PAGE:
I was reminded again recently about the importance of“patrolling the front lines.” As managers and executives, it’s critical that we inspect the detailsbecause – forgive the cliché – that’s where the devil makes himselfcomfortable. It’s important toyour career for two reasons: itcan make you more skillful, which could get you promoted; and it’s gooddefense, protecting you from gremlins that could set you back.
It’s easy to get insulated, especially if you manage a lotof people or run a complex division. You’re very busy meeting with colleagues and bosses with the occasionalclient presentation. In youroffice, the phone is constantly ringing and your computer mailbox is overflowing. And your lieutenants don’t necessarilywant you lifting the corner of the carpet to see what’s been swept under, sothey are forever telling you that everything “is just fine.”
I started my career doing one particular line of work fromthe bottom up. Along the way, Idid virtually every task there was so I had a good instinct for the executionof details below me in the hierarchy. I was young and my many peers/employees always seemed to share importantoffice news. And I worked inan industry silo that constantly measured customer behavior and surveyedcustomers for even more insight. But now that I’ve switched to a new silo, those advantages aren’tworking for me as well so I’m trying to develop new approaches, which I’vebroken down into three buckets:
Tasks - every now and then I volunteer for some gruntwork. For one month I answeredcustomer complaints by phone and email. I signed up for grass roots task force to tackle one of our company’sthorniest problems. Most recently,I volunteered to screen and enter data into our back-end computer system. In all these cases, the tasks put me intouch with junior personnel, forced me to encounter our systems first-hand,inevitably taught me things about other parts of the company that overlapped withthe task center, and left me with invaluable new knowledge about the company.
Employees – it’s so important to engage employees two levelsaway. Most managers and execscould spend all their weekly “face time” with colleagues one level up, at thesame level, or direct reports. Nomatter how strong a direct report however, there is a limit to their knowledgeand ability to share unvarnished truths. Only by engaging colleagues two, three or even four levels down can youreally learn the details that will help you diagnose problems, gather relevantnew facts, and unearth novel solutions. This is especially true in the area of teamwork, whichis oh so subtle and subjective and reliant on human behavior.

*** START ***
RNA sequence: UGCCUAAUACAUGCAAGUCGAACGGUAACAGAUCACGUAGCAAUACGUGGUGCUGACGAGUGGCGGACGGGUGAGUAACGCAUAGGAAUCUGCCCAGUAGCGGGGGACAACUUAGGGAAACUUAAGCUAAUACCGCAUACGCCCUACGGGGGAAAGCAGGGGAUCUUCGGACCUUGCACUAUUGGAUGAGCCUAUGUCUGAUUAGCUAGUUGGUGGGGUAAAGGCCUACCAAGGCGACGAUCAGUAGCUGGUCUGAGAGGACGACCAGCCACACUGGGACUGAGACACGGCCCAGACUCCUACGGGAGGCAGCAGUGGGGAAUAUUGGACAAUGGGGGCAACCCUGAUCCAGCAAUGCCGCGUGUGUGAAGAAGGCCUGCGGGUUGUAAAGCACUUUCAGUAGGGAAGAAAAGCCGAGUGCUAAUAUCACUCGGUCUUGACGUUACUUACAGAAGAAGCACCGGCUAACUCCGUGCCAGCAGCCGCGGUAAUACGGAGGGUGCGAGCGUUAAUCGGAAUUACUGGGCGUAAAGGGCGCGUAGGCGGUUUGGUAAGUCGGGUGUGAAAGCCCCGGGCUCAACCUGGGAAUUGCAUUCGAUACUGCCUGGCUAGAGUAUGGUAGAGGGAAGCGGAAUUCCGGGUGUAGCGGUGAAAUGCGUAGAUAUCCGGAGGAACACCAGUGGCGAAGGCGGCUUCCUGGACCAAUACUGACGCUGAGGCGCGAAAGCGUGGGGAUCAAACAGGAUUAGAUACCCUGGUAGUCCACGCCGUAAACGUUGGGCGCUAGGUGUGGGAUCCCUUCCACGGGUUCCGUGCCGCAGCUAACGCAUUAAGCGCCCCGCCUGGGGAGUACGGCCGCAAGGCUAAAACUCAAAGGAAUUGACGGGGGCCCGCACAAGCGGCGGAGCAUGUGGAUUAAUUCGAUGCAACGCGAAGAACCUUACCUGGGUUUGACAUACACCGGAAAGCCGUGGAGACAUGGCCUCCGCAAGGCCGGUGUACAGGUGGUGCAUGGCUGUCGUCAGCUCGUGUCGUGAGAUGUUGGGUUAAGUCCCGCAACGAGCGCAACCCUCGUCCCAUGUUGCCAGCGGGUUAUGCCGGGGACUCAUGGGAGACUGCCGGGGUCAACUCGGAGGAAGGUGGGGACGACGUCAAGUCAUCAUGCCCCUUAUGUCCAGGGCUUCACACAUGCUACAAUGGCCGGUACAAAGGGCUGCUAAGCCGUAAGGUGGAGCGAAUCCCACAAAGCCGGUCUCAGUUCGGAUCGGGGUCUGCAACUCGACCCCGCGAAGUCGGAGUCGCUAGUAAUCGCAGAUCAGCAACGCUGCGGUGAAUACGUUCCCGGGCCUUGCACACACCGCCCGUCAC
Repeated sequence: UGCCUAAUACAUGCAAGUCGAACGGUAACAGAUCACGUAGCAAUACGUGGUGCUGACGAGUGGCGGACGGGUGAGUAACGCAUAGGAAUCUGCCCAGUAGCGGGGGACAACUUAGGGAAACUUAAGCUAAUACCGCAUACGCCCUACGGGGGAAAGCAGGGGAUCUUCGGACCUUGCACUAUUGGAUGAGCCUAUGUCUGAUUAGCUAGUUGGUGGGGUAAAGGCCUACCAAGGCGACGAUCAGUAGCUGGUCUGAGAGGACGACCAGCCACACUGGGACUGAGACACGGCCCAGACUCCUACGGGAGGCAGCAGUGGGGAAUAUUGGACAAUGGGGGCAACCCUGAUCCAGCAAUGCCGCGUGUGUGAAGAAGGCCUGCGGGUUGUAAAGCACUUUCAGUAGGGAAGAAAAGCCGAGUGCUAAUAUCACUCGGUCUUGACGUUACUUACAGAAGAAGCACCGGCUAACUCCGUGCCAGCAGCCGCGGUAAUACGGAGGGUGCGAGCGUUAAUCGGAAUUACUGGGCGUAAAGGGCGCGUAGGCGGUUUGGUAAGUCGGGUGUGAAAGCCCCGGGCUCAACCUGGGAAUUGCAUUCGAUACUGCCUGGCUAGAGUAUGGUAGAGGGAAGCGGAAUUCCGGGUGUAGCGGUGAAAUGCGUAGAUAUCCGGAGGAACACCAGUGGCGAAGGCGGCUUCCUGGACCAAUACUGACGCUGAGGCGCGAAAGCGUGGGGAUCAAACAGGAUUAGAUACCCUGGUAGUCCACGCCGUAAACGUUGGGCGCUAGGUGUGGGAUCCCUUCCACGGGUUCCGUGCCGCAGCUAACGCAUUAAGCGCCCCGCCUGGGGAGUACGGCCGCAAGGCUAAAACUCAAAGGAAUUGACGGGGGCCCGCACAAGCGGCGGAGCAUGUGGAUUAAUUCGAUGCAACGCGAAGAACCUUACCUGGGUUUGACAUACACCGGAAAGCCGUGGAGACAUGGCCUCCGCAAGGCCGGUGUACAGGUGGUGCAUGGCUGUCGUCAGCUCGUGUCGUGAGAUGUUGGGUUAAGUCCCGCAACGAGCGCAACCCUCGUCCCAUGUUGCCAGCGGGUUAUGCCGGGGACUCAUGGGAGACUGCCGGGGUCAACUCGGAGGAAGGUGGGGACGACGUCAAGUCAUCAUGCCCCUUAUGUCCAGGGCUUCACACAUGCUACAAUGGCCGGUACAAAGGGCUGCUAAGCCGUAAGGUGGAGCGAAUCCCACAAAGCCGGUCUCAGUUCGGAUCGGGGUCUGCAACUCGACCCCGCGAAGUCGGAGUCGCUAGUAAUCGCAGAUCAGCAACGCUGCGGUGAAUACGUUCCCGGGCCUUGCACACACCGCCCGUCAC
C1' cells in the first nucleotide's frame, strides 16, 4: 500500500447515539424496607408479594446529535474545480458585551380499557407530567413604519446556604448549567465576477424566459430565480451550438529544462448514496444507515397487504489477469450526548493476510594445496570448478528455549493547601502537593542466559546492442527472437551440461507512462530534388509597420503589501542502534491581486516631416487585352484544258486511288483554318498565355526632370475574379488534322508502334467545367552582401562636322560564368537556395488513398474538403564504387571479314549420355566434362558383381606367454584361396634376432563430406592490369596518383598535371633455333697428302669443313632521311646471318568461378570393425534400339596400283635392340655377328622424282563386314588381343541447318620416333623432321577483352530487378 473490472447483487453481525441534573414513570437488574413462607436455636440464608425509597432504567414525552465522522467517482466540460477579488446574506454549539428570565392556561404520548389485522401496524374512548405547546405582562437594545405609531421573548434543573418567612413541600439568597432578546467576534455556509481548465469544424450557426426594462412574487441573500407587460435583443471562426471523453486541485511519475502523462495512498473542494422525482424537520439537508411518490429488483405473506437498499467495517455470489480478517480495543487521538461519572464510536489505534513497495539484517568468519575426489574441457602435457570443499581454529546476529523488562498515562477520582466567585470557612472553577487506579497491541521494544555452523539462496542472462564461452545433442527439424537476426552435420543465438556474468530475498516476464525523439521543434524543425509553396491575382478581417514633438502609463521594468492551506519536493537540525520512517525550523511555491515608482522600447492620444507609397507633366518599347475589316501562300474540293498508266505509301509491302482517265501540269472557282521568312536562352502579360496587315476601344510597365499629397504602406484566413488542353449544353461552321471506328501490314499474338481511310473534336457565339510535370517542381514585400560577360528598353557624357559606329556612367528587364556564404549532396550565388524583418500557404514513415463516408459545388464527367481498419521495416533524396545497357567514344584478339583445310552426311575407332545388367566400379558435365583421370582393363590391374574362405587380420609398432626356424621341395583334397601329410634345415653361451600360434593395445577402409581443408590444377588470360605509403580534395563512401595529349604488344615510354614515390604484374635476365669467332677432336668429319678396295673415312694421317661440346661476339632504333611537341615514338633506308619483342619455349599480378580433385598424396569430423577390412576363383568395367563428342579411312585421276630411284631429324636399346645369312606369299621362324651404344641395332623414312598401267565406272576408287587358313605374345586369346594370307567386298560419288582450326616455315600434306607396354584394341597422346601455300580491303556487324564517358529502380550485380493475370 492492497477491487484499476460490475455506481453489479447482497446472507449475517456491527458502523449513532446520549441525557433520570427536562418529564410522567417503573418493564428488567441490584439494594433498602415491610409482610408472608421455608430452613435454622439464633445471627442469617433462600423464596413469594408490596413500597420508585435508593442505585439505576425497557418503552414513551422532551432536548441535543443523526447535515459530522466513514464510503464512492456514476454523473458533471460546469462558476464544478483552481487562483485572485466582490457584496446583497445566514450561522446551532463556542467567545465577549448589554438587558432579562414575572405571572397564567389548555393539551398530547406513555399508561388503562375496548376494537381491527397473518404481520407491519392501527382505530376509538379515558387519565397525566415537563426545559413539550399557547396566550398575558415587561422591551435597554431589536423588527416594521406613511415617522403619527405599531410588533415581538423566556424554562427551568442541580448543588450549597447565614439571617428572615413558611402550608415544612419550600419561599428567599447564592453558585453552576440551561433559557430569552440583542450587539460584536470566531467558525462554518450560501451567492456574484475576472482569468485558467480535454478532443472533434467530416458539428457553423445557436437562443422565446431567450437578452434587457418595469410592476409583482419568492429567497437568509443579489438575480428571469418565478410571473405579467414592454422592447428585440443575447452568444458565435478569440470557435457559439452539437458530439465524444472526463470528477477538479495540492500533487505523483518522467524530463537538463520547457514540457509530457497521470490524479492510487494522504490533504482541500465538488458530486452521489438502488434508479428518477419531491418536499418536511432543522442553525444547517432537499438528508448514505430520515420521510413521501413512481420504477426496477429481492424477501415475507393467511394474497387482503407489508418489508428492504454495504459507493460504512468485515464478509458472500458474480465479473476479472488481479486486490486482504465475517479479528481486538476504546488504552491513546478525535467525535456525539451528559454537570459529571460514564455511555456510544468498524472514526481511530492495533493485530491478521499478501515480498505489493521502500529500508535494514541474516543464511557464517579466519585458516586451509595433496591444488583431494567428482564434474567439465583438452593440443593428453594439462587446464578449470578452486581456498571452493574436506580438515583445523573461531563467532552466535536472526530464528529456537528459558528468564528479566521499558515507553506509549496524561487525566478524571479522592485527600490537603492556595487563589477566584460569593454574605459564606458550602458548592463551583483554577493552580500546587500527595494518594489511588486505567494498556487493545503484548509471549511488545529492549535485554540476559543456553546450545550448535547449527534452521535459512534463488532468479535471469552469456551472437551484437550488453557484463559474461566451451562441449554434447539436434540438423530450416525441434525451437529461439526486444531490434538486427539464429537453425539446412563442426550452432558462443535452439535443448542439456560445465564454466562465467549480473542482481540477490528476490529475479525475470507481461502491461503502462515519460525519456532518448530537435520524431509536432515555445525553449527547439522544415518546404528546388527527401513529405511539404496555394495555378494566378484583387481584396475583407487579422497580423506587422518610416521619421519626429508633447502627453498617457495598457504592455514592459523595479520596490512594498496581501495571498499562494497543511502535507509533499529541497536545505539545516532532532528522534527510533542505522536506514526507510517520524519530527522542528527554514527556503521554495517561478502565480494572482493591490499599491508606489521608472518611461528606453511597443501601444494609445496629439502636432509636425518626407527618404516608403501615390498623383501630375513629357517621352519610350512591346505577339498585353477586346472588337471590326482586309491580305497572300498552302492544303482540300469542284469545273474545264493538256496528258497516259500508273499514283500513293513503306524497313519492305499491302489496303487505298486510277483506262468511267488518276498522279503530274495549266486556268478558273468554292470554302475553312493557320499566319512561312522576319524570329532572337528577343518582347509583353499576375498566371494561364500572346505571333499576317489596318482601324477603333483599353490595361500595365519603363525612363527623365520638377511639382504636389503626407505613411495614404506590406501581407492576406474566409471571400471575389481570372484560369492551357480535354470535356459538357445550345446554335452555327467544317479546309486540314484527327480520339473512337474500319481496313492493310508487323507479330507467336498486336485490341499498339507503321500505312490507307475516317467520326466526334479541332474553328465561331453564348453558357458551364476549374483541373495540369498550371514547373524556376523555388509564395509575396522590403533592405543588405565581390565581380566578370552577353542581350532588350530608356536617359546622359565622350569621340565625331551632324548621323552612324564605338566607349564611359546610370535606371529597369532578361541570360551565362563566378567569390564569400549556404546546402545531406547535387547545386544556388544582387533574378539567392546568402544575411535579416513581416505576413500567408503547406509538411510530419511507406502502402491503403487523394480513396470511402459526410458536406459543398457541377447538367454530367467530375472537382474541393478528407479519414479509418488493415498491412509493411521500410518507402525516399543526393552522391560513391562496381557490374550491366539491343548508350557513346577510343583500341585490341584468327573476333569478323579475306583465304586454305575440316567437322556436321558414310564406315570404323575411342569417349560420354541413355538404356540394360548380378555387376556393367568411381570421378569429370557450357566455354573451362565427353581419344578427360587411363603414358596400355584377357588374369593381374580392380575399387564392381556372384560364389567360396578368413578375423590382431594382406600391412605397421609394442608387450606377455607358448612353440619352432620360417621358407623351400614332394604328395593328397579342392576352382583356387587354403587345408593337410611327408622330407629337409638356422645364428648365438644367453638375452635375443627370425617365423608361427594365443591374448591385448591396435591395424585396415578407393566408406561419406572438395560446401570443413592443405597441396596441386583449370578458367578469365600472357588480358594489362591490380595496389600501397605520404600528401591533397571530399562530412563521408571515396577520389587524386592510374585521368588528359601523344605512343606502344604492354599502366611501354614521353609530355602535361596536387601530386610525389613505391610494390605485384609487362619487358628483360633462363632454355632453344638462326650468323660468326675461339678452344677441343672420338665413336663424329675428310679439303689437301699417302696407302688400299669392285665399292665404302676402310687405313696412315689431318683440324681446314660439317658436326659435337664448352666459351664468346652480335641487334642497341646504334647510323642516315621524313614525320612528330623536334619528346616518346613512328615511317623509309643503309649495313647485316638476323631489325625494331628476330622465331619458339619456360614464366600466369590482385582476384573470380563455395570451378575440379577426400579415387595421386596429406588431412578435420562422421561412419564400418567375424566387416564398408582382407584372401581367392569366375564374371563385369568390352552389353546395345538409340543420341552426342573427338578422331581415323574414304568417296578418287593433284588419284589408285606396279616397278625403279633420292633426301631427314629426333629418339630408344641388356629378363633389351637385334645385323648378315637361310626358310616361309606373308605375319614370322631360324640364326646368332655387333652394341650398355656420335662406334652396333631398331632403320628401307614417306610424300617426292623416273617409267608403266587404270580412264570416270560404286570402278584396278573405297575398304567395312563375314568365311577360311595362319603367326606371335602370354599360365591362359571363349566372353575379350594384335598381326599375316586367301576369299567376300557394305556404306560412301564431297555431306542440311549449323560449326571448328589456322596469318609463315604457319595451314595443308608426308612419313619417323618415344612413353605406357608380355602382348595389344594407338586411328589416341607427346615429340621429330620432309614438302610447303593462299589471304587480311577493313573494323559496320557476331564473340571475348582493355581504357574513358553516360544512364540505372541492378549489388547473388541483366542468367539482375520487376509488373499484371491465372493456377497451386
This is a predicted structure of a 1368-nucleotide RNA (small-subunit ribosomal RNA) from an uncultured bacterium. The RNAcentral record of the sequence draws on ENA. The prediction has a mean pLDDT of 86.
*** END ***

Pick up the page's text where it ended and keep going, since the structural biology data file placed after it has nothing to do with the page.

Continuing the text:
Customers- last but not least, it’s critical that those of uswho can reach out to customers and engage them in direct, honest dialogue abouttheir experiences with the company. Customers will tell you, too. They will say what they do and don’t like about your product – not tomention their treatment by your personnel. The trick is getting that feedback, though it has never beeneasier. If your product istraded in a public setting, like a store, you can easily put on a hat and aGroucho Marx mask to do a little first-hand spying. But if geography doesn’t cooperate – or your product isn’tbrick and mortar – you can get all the feedback you need, and then some, thanksto the internet, search engines and your computer. If you sell a product to the public, you can be sure theyare talking about it on-line. Setup a feed from Google and you can “enjoy” blogs, forums and discussionsproviding levels of feedback you just can’t get any other way.
Here’s a final thought: they don’t call them the “front lines” for nothing. You have to be disciplined and toughbecause it’s dirty, crowded and a little bit dangerous in the foxhole. But whether you use the information yougather up there on the front to cover your ass, solve problems or revolutionizeyour part of the company, you’ll be ahead of the game. Just remember to bring a helmet.
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